So, you have your fancy API Strategy and APIs in place. But what now? How do you make use of your APIs and gain the desired effects? How do you make your APIs attractive in an increasingly competitive environment? It is very simple - nobody will want your APIs if they can't find and use them.
Put yourself in the users shoes
To make your APIs successful, there are a lot to take into consideration. First and maybe most important, is to put yourself in the position of your target group. What kind of information are they looking for and how do they want this presented? If your target group is app developers building apps for a large consumer market, they might want information presented in a simple and easy accessible way. If your potential users are working for a financial institution they might be more focused on security, traceability, performance and other stability related issues.
So, as the target group may vary a lot between different organizations and APIs the first and most important advice when it comes to visualizing your APIs is to put yourself in the position of your target group.
The visualization of your APIs should therefore, already start in the design and development phase (as mentioned in previous blog posts). A well designed API often starts with the visualization of what your target group will be looking for, both in terms of content and documentation of the API.
This is also why a design/documentation first approach are used for successful API development.
Find it here, find it there – Make sure to find it anywhere
Another important consideration when visualizing your APIs is to make them easy to find for your potential users. The future will probably bring us API marketplaces (just as todays app markets), but we are not quite there yet. This brings both opportunities and challenges.
The easy way is to publish your APIs or information about them on the corporate website, there are both good and bad examples of this. When you publish your APIs on your corporate website it is important that you make them easy to find through search engines and by reference.
Maybe you should consider creating a specific API site with all the content and information that your target group will be looking for to make use of your APIs. One good example is the company Klarna.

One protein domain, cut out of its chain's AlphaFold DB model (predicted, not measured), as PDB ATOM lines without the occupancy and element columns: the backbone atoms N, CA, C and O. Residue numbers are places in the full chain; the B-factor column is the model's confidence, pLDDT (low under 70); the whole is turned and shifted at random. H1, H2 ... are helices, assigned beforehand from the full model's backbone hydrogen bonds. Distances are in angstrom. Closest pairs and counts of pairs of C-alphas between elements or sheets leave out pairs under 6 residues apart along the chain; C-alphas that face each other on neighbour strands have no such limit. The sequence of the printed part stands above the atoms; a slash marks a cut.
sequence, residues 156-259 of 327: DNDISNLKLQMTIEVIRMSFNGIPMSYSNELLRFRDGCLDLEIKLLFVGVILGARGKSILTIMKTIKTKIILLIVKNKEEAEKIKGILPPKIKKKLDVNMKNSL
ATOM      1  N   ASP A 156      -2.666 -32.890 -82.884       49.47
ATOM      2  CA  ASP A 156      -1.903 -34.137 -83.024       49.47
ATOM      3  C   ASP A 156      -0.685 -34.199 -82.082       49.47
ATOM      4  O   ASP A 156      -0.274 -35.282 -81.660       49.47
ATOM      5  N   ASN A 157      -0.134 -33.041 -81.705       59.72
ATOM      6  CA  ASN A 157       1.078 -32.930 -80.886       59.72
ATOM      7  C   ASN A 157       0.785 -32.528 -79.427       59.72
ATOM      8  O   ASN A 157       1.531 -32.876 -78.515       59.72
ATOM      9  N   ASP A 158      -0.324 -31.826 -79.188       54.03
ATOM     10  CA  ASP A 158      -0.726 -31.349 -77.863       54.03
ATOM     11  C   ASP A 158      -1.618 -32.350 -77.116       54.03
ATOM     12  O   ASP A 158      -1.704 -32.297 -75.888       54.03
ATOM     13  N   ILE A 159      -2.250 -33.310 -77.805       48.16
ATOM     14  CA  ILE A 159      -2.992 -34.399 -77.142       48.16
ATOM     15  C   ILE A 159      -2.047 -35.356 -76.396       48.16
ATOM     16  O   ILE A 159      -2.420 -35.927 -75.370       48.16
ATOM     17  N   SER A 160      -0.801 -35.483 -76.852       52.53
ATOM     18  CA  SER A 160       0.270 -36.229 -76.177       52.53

Many API Management platforms also have App Store looking features that will make your APIs easier to access for users and can be made to use on your own API site.
Once you've manage to make your APIs attractive and your target users are starting to find and use them, you must prepare to take care of the feedback you receive. Just publishing an API will not make you successful in implementing your API strategy and usage. You and your organization must handle feedback and make necessary changes to keep your APIs easy to access or to improve their usability. Questions from your target audience might be related to both technical issues with the usage of the APIs as well as business related information on how to interpret and use the available information. This again puts the light on having a defined organizational unit (see to previous blog posts mentioning an ACC concept) that will be able to take care of both technical and business issues related to your APIs. This requirement does not only concern the DevOps of your APIs, but also the maintenance and visualization of them.
Visualizing your APIs are key to API success. Put yourself in the position of your intended audience and try to meet the requirements and expectations. Be prepared and organize yourselves to take care of incoming feedback, combining technical and business resources. Adjust your APIs and visualization of them to stay competitive.
Other API Ready posts:
- API Ready Model Step 1 - Strategy and Organisation
- API Ready Model Step 2 - Design
- API Ready Model Step 3 - DevOps
- API Ready Model Step 5 - Security
- API Ready Model Step 6 - Test
- API Ready Model Step 7 - Monitor
- API Ready Model Step 8 - Infrastructure
- API Ready Model Step 9 - Analyze